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National Youth Summit 2019 | Woman Suffrage: The Ballot and Beyond

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Language Arts And English +1 Age Levels Middle School (13 to 15 years old), High School (16 to 18 years old)

Suffrage marked an important moment in the progression of women's participation in American democracy and civic life. Yet it was an imperfect victory, and one that stands neither as a beginning nor an end, but as an important milestone in the fight for equality, justice and representation. The 2019 National Youth Summit will look at woman suffrage as an example of how groups with limited political power have shaped and continue to shape our democracy using tactics and tools, like public protest and the vote, to give voice to issues and galvanize fellow Americans into communal movements for change. Use this collection to examine the legacy of the woman suffrage movement and explore the guiding question: What can we learn from the tactics of the suffragists?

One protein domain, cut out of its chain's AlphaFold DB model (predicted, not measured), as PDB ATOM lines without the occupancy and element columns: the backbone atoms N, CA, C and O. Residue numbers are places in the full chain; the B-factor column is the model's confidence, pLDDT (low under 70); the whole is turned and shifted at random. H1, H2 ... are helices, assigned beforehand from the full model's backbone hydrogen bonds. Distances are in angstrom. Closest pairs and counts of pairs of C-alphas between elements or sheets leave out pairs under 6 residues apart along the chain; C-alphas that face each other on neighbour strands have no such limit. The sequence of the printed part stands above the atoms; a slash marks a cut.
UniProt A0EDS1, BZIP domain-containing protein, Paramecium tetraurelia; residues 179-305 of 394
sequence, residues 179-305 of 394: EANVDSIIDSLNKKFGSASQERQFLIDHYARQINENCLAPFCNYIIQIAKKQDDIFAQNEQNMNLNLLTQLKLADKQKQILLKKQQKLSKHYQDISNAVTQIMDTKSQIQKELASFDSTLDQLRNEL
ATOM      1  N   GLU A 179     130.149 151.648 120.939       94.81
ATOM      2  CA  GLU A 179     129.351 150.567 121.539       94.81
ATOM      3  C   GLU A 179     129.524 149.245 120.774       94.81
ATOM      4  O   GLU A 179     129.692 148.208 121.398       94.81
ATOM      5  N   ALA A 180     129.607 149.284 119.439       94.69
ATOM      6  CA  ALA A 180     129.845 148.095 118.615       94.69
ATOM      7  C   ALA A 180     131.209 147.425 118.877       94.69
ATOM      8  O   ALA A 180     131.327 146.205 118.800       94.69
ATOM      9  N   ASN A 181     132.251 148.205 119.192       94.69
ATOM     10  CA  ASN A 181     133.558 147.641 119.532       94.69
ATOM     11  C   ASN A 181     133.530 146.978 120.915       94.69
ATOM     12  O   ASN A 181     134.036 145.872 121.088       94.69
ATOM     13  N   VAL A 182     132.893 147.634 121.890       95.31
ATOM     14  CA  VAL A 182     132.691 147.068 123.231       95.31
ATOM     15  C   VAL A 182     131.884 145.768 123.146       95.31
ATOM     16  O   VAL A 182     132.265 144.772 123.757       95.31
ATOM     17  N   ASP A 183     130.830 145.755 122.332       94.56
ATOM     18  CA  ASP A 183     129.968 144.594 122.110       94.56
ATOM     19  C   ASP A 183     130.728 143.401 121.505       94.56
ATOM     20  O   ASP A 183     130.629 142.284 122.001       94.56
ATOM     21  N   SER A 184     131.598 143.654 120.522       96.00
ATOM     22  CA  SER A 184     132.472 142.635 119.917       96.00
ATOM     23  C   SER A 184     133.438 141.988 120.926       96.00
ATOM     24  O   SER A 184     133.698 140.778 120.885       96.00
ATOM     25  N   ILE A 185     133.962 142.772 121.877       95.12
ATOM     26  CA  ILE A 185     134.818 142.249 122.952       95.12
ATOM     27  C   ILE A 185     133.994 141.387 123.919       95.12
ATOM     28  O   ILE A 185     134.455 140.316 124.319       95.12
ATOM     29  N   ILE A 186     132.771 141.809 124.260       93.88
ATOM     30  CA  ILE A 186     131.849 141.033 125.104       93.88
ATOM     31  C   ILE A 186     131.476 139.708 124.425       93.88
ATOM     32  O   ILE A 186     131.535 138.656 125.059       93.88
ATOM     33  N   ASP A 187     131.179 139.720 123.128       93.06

Download the conversation kit and learn about the 2019 National Youth Summit webcast here.

Guiding Questions

National Museum of American History

Susan B. Anthony's Shawl

National Museum of American History

Woman Suffrage Postcard

National Museum of American History

Woman Suffrage Postcard, 1910

National Museum of American History

Woman Suffrage Postcard, 1913

National Museum of American History

Woman Suffrage Wagon

National Museum of American History

The Suffragist, June 14, 1919

National Museum of American History

Vote handbill, 1920s

National Museum of American History

Banner with the motto of the National Association of Colored Women's Clubs, ca. 1924

Smithsonian National Museum of African American History and Culture

Running for Public Office

Gift of Matilda Brancato Faulkner, National Museum of American History, Smithsonian Institution

Photograph of women and children at voter registration motorcade

Collection of the Smithsonian National Museum of African American History and Culture, Frances Albrier Collection, @Cox Studio

Pro-ERA button, 1972-1982

National Museum of American History

Anti-ERA button, 1972-1982

National Museum of American History

The Changing Face of Congress

Pew Research Center